Oksentyuk was recently loaned to the Belarus pro team Yunost Minsk, which is also the affiliate of the KHL’s Dinamo Minsk.
2. Axel Rindell
Rindell is a 6′ Finnish RHD who has already been passed over in two NHL drafts. The reason for his consideration in this draft is his jump to Liiga after playing Finnish junior for the previous two drafts. He took the opportunity with Jukurit and ran with it, recording 22 points in 47 games.
Those 22 points tied him for 18th amongst all Liiga defencemen, and 3rd amongst u24 defencemen. The 20 year old RD seems to be progressing quickly, and a team desperately in need at that position may reflect upon picks like Mac Hollowell and decide Rindell is a pick with great upside if he slides to the 6th round.
Over 40% of those points did come on the powerplay, where Rindell played on the 2nd unit with former Leaf prospect Martins Dzierkals. He would have had little chance to play on the top PP unit, as premier offensive defenceman Alexander Yakovenko occupies that slot.
Rindell has an NHL level shot from the point and combines it with strong offensive instincts. He’s a RHD which is a position of need for the Leafs, but he may not be the defensive stalwart the Leafs are after. Regardless, if you can pick up a player that still has decent upside in the late rounds and he is two years further along in his development, it’s a strong incentive for a team aiming to contend. It reminds me somewhat of when Swedish Defenceman Sebastian Aho was taken as a 21 year old in the 5th round of the 2017 draft. He played 22 NHL games the following season, but hasn’t been able to find an opening since.
1. Artyom Galimov
The ’99 born, left shooting Russian Center has already been through three drafts, entering his fourth and final. He’s been in the Ak Bars system from the start, making his way through the Russian juniors and minors before bursting onto the KHL scene last season. It was a surprise to see a rookie join a team as talented as Ak Bars and flourish as much as he did.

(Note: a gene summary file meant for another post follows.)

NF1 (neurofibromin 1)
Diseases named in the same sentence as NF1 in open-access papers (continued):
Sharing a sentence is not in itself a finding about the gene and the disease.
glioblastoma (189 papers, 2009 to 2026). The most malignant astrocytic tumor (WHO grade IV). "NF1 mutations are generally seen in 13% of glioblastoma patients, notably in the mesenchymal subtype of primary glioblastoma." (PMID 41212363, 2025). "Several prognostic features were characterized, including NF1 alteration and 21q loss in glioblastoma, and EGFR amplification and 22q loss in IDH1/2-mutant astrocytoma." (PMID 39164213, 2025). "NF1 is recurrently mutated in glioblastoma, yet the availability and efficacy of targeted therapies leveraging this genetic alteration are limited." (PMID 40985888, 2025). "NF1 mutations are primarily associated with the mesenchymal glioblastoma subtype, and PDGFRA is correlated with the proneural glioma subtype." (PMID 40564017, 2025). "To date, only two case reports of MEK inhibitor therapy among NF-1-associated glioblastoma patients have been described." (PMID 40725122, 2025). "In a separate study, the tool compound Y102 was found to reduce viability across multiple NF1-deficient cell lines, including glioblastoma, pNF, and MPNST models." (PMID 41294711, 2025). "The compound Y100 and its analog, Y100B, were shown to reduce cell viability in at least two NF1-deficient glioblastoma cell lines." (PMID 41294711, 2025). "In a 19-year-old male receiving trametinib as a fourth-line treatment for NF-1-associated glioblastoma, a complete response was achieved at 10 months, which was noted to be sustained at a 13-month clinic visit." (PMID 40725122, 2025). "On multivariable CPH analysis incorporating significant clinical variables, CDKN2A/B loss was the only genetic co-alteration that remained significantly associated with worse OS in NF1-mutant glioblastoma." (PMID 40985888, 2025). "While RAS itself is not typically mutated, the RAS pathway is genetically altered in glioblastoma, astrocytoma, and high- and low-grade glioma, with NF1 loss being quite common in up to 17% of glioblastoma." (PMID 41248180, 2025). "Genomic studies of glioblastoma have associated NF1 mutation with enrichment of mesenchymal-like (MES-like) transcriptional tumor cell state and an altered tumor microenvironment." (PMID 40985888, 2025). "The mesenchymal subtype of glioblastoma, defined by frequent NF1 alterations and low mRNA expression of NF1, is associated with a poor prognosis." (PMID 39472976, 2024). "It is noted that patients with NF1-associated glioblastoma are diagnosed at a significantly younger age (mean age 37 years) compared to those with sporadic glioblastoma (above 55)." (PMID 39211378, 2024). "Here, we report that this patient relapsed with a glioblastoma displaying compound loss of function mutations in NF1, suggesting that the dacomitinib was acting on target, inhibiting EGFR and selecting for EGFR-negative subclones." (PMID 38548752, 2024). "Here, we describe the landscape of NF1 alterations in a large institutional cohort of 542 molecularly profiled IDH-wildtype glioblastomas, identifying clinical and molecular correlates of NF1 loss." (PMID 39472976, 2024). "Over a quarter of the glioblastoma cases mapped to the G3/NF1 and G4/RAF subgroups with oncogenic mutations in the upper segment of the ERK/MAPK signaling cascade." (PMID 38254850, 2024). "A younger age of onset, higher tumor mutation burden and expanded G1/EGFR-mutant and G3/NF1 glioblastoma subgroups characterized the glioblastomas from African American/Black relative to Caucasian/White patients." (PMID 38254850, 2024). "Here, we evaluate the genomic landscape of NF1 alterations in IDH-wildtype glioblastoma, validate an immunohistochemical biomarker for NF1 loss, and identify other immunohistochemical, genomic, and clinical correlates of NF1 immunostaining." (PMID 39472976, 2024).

Galimov was the 3C there, recording 23 points in 55 games. 13 of those points were goals, 4 of those coming on the powerplay. He was 1st in points amongst u21 skaters, and 2nd amongst u22 skaters behind Chicago Blackhawks 2nd round pick Artur Kayumov. Even if you expand the scope to every skater 23 or younger in the KHL last season, Galimov is in the top 10 in points.
If the Leafs are looking for a 3C in the draft that can play sooner rather than later, look no further. Galimov’s contract with Ak Bars expires at the end of the 20-21 season (that is currently underway in the KHL), and he is already on the 3rd line on one of the best teams in the 2nd best league in the world.
Galimov is ranked #34 amongst European skaters by NHL central scouting, so the Leafs would likely need to use one of their 4th round picks if they want to get him. If he falls any further it would not surprise me to see Columbus take a swing on Galimov. With the KHL season underway, he is playing on a line with CBJ prospect Dmitri Voronkov, and the Blue Jackets are adept at snagging Russian talent.